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Political and gender oppression as a cause of poverty

By Peter Boone

Abstract

Political regimes and social rules have often served to suppress human rights and freedoms. In this paper I analyze the determinants of oppression when self-interested leaders seek to gain from oppressing a less powerful group. In my framework an oppressive regime is a rational equilibrium outcome and is characterized by distortionary macroeconomic policies, abuse of human rights, and a high incidence of poverty. Oppression ends if the benefits to oppressors decline, or if technological change raises the fighting power of oppressed groups. I use indicators of human rights abuses in 101 countries to examine the empirical determinants of gender, political and ethnic oppression along with the impact of oppression of poverty. I find that oppression declines with income, and that it is highly correlated with religious rules. I also find that oppression is positively correlated with basic poverty indicators. My point estimates imply that shifting from an oppressive equilibrium to a liberal equilibrium could reduce infant mortality rates by up to 87% in low income countries. One policy implication is that a system of international incentives and sanctions targeted to end oppression could permanently reduce poverty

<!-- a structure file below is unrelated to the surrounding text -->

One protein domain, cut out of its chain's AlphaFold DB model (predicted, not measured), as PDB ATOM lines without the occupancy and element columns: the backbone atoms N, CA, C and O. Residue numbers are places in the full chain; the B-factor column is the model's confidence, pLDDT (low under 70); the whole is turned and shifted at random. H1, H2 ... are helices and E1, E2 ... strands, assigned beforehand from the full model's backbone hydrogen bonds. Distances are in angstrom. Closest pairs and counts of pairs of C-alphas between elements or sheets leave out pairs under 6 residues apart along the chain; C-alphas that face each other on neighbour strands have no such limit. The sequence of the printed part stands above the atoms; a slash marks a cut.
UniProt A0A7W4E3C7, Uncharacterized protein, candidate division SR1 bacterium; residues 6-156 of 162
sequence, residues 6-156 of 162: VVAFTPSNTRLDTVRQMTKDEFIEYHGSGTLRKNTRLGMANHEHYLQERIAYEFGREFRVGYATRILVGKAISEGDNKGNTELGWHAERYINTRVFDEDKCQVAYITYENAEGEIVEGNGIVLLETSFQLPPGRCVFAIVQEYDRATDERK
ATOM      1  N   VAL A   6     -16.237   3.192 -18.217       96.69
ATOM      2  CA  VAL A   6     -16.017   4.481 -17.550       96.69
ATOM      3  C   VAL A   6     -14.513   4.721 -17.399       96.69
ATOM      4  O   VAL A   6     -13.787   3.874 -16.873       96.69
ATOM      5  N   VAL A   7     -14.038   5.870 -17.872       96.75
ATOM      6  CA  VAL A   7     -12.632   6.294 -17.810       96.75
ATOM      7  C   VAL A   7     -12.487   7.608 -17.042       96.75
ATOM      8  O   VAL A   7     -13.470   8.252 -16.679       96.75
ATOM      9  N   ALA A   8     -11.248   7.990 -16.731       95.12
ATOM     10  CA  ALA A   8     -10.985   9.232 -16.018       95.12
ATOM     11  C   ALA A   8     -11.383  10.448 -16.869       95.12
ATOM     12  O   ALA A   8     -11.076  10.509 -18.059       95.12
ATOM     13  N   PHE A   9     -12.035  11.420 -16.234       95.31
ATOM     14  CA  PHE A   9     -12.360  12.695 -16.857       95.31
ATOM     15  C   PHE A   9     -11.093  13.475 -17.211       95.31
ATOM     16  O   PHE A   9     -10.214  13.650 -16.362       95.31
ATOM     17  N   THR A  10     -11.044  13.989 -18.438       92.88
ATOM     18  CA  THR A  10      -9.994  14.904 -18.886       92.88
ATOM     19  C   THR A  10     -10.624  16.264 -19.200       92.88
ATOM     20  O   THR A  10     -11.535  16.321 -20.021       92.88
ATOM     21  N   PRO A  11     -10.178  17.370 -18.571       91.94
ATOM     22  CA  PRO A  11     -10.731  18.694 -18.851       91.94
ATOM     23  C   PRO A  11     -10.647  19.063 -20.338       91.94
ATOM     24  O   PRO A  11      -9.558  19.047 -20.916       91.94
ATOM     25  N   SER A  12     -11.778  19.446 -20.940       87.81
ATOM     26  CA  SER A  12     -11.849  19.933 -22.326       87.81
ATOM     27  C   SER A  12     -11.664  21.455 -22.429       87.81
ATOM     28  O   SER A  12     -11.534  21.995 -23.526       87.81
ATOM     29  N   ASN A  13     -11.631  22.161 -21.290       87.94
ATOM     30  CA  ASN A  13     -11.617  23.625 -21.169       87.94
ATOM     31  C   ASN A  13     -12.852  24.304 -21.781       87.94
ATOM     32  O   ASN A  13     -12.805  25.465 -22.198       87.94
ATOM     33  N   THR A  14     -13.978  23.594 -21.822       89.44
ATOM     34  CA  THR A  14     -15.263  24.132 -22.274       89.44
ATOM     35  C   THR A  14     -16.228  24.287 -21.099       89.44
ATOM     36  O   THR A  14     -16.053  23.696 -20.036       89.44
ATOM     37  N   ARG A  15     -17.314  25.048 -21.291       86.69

Topics: HN Social history and conditions. Social problems. Social reform, HV Social pathology. Social and public welfare. Criminology
Publisher: Centre for Economic Performance, London School of Economics and Political Science
Year: 1996
OAI identifier: oai:eprints.lse.ac.uk:20648
Provided by: LSE Research Online
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